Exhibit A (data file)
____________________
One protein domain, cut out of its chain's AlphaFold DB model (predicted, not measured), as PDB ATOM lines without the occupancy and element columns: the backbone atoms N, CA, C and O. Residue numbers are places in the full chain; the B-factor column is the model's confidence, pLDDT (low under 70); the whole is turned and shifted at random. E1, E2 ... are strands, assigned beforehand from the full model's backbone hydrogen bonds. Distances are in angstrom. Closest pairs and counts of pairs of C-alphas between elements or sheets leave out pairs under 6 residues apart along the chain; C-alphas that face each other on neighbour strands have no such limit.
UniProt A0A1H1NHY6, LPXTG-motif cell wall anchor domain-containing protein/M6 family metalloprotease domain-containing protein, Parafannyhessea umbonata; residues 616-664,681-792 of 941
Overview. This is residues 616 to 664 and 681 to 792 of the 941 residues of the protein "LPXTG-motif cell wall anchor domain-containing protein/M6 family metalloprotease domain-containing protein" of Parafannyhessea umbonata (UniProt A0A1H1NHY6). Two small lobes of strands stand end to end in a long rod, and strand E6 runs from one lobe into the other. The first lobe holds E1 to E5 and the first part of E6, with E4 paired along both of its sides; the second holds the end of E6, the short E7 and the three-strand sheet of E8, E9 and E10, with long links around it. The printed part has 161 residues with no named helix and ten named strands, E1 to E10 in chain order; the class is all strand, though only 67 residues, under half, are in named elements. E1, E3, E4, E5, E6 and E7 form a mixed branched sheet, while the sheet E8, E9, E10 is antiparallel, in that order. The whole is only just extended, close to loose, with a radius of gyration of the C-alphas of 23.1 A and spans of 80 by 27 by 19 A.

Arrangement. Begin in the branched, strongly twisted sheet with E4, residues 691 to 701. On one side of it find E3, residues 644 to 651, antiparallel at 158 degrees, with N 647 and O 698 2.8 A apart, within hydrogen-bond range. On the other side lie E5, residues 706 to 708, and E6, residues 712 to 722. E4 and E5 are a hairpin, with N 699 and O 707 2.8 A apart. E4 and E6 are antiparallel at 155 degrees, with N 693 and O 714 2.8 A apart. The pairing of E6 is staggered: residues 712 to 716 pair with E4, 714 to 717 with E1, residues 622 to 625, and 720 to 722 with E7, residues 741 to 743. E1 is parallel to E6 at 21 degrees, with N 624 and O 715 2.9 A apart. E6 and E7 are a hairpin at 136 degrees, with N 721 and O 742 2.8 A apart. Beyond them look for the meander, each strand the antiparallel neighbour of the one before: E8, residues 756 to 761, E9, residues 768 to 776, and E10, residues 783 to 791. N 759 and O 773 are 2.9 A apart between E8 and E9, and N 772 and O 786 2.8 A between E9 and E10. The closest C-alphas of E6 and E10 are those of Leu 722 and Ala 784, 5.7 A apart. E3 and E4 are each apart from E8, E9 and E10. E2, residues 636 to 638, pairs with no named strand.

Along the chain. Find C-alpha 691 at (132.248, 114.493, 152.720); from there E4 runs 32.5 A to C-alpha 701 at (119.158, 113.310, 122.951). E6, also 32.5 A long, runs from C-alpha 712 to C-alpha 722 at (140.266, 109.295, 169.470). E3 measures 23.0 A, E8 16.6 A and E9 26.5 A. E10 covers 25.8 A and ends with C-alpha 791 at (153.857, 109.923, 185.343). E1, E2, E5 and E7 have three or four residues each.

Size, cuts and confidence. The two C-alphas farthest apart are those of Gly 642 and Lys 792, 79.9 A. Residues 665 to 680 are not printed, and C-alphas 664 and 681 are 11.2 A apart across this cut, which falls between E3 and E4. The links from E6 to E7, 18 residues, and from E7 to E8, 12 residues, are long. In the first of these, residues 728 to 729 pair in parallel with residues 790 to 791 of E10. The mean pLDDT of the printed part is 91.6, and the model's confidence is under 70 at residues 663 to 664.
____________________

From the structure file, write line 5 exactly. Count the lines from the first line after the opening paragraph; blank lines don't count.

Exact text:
Size, cuts and confidence. The two C-alphas farthest apart are those of Gly 642 and Lys 792, 79.9 A. Residues 665 to 680 are not printed, and C-alphas 664 and 681 are 11.2 A apart across this cut, which falls between E3 and E4. The links from E6 to E7, 18 residues, and from E7 to E8, 12 residues, are long. In the first of these, residues 728 to 729 pair in parallel with residues 790 to 791 of E10. The mean pLDDT of the printed part is 91.6, and the model's confidence is under 70 at residues 663 to 664.